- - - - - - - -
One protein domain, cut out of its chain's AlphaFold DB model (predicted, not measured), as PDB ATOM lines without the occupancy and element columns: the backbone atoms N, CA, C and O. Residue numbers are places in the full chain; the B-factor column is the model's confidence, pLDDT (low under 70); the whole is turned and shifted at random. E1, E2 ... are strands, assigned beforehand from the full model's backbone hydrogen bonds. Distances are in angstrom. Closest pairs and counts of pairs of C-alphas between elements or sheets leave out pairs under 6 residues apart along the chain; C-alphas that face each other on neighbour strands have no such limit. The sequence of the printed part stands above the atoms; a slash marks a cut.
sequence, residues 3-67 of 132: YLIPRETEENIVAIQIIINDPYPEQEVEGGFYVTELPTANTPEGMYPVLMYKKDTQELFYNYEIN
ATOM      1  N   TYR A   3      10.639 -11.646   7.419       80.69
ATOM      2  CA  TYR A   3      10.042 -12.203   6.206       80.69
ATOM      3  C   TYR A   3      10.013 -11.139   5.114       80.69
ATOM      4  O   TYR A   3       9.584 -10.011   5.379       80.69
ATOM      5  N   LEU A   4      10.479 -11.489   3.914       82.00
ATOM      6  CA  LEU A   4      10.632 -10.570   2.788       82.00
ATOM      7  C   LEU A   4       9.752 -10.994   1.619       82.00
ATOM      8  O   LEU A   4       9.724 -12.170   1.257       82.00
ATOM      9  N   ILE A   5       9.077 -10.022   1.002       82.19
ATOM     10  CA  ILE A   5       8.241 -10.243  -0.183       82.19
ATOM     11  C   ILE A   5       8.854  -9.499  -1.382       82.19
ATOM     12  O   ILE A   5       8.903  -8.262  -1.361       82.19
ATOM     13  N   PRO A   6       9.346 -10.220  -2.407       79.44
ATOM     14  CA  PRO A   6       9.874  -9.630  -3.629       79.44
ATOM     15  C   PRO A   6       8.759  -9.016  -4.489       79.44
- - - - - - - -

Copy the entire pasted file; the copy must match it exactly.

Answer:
One protein domain, cut out of its chain's AlphaFold DB model (predicted, not measured), as PDB ATOM lines without the occupancy and element columns: the backbone atoms N, CA, C and O. Residue numbers are places in the full chain; the B-factor column is the model's confidence, pLDDT (low under 70); the whole is turned and shifted at random. E1, E2 ... are strands, assigned beforehand from the full model's backbone hydrogen bonds. Distances are in angstrom. Closest pairs and counts of pairs of C-alphas between elements or sheets leave out pairs under 6 residues apart along the chain; C-alphas that face each other on neighbour strands have no such limit. The sequence of the printed part stands above the atoms; a slash marks a cut.
sequence, residues 3-67 of 132: YLIPRETEENIVAIQIIINDPYPEQEVEGGFYVTELPTANTPEGMYPVLMYKKDTQELFYNYEIN
ATOM      1  N   TYR A   3      10.639 -11.646   7.419       80.69
ATOM      2  CA  TYR A   3      10.042 -12.203   6.206       80.69
ATOM      3  C   TYR A   3      10.013 -11.139   5.114       80.69
ATOM      4  O   TYR A   3       9.584 -10.011   5.379       80.69
ATOM      5  N   LEU A   4      10.479 -11.489   3.914       82.00
ATOM      6  CA  LEU A   4      10.632 -10.570   2.788       82.00
ATOM      7  C   LEU A   4       9.752 -10.994   1.619       82.00
ATOM      8  O   LEU A   4       9.724 -12.170   1.257       82.00
ATOM      9  N   ILE A   5       9.077 -10.022   1.002       82.19
ATOM     10  CA  ILE A   5       8.241 -10.243  -0.183       82.19
ATOM     11  C   ILE A   5       8.854  -9.499  -1.382       82.19
ATOM     12  O   ILE A   5       8.903  -8.262  -1.361       82.19
ATOM     13  N   PRO A   6       9.346 -10.220  -2.407       79.44
ATOM     14  CA  PRO A   6       9.874  -9.630  -3.629       79.44
ATOM     15  C   PRO A   6       8.759  -9.016  -4.489       79.44